TABLE IV Example Ingredients (grams) 3 mesh lime tone Stearic acid- Styrene EXAMPLES 27 AND 28 The ingredients listed below were charged to a 1020 cm} capacity Banbury mixer and heated (steam), with the mixer running, to 315 F. The rubbery crumbs (cured, partially broken down resins) obtained upon cooling to 200 F. and discharge were then further masticated in portions of about 250 grams on a water cooled 12" long, 6" diameter rubber mill, with rolls set nearly touching, until smooth rubbery bands were formed.
EXAMPLES 29-32 The ingredients (except the 2nd portion of t-butylcatechol) shown below for each example were blended together in a beaker and charged to a 1020 cm. capacity Banbury mixer. The mixer was then heated with 60 p.s.i. steam pressure and run on fast speed until 3 minutes after the temperature reached 280 F. Upon cooling to 265, the 2nd portion of t-butylcatechol was added and mixed in. The powders obtained upon discharge (at 210 F.) were subjected in portions to additional shear (grinding action) on an 8" diameter rubber mill as follows. The slow roll was heated to 220 F. and the fast roll tap water cooled. The rolls were set touching one another and the mill was started. Powdered resin was added gradually to the mill until it was just full and then the mill was run for the indicated time period before doctoring the material off. These cured resins clung to the cold roll and gradually changed during the milling from coarse, losely compacted powders to fine, flutfy powders and eventually (except Example 29 which was removed from the mill after only 0.75 min.) to translucent reasonably strong smooth sheets. The milling times and approxiate average size of the primary particles making up these sheets are given below along with the formulations.
TABLE VI Ingredients (grams) Resllll of Example:
Milling time (min Approximate average particle slze (in microns) 8 1 Added to Banbury after polymerization completed to retard possible subsequentoxidation during the mill grinding.
EXAMPLE 33 The ingredients listed below (except the t-butylcatech01) were charged to a 1020 cm. capacity Banbury mixer and heated (60 psi. steam), with the mixer running on fast speed, to 340 F. Upon cooling to 265 F., inhibitor (t-butylcatechol) was added. The batch was discharged at 200 F. as a fluify powder containing a few large chunks. This was further masticated or ground by passing it through a tight (rolls touching when mill empty) 6" rubber mill (slow roll at 200 F., fast roll water cooled) four times, doctoring it off between passes. The material was obtained as large smooth light grey flakes.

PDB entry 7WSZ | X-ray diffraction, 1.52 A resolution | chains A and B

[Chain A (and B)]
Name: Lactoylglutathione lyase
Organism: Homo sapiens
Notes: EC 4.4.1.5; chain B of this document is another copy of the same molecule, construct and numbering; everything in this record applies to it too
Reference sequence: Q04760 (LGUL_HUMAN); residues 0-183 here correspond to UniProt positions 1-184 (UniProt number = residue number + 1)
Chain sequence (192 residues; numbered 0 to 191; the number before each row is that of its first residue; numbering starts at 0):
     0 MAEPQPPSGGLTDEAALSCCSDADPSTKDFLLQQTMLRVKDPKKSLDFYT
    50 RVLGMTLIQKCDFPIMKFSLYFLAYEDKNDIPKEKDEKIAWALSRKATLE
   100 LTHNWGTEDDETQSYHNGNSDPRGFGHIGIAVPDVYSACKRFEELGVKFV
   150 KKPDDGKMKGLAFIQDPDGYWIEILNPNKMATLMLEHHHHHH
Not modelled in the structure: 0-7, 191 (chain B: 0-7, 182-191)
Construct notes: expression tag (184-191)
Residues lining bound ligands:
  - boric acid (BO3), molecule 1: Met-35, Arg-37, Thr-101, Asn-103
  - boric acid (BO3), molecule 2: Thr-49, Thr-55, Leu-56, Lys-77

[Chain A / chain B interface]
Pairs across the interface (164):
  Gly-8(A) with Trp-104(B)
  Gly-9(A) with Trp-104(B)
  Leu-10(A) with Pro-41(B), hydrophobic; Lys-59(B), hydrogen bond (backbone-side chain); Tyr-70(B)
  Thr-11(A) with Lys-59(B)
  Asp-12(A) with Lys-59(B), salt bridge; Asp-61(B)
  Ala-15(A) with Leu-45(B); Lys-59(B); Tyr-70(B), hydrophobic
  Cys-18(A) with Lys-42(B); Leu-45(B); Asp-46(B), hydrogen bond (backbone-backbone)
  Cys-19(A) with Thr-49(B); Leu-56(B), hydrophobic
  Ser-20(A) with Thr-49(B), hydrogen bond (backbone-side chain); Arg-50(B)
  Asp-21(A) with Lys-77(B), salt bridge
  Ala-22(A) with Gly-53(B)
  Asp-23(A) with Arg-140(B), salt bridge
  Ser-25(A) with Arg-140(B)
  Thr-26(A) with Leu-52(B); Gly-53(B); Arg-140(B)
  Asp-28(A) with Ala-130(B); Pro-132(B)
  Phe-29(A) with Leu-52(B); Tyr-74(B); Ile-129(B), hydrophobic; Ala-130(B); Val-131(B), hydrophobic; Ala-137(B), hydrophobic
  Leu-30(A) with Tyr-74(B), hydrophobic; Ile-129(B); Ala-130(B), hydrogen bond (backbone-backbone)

EXAMPLE 33 Ingredients: Grams Resin of Example 17* 560.0 Benzoyl peroxide? 8.04 Vinyltoluene* 73.2 325 mesh limestone 738.0 50 mesh limestone 738.0 4-t-butylcatechol 0.63
*A solution of these ingredients was prepared prior to charging the Banbury.
EXAMPLE 34 The ingredients listed below (except the t-butylcatcch01) were charged to a water cooled 1020 cm. capacity Banbury mixer and the mixer run at fast speed, The fractional heat generated drove the batch temperature up fairly rapidly to about 275 F. at which point polymerization of the resin began and the temperature climbed very rapidly to 400 F. At this point, the mixer was stopped which also stopped the temperature rise. The batch was cooled to 265 and the t-butylcatechol was added. The batch was discharged at 210 F. as a finely divided white powder. The average size of the resin particles in this mixture was determined to be about 2 microns. The filler particles appeared to have undergone little breakdown.
EXAMPLE 34 Ingredients: Grams Solka Floc SW40* 577.5 325 mesh limestone 577.5 4-t-butylcatechol 0.345
*A purified wood cellulose (The Brown Company),
The remaining examples illustrate the preparation, sheeting, molding and final curing of pro-mixes from cured unsaturated polyester resin particles and uncured (fluid) unsaturated polyester resins.
EXAMPLES 3 5-3 8 The pre-rnixes of this series were prepared by mixing the indicated fluid unsaturated polyester resin with the indicated finely divided cross-linked (polymerized) unsaturated polyester resin (or resin-(filler mixture) along with the indicated monomers, fillers, initiators, etc. on a two-roll mill. The mixing was done with a watercooled fast fast roll and a slow roll having a temperature of about 110 F. These pre-mixes, in general, had good roll tack and plasticity and were obtained from the mill 12 as reasonably strong smooth flat sheets (very little shrink age) of about mills thickness. These sheets were dry to the touch at room temperature and showed no tendency to flow under their own weight.
TABLE VII Example Pro-mix ingredients (grams) 36 of Example:
13 Cured resin of Example 22"... Cured resin-filler of Example 23 Cured resin of Example 25 Stearic acid 4-t-butylcatechol Diallyl phthala-te BPIC 2 50 mesh limestone Titanium dioxide (rutile) Prc-mix characteristics:
Mixer Wt. percent total filler and pigment... 0 0 52. 4 52. 4 0 0 Strength of sheet Good Good Good Good Cured pro-mix properties: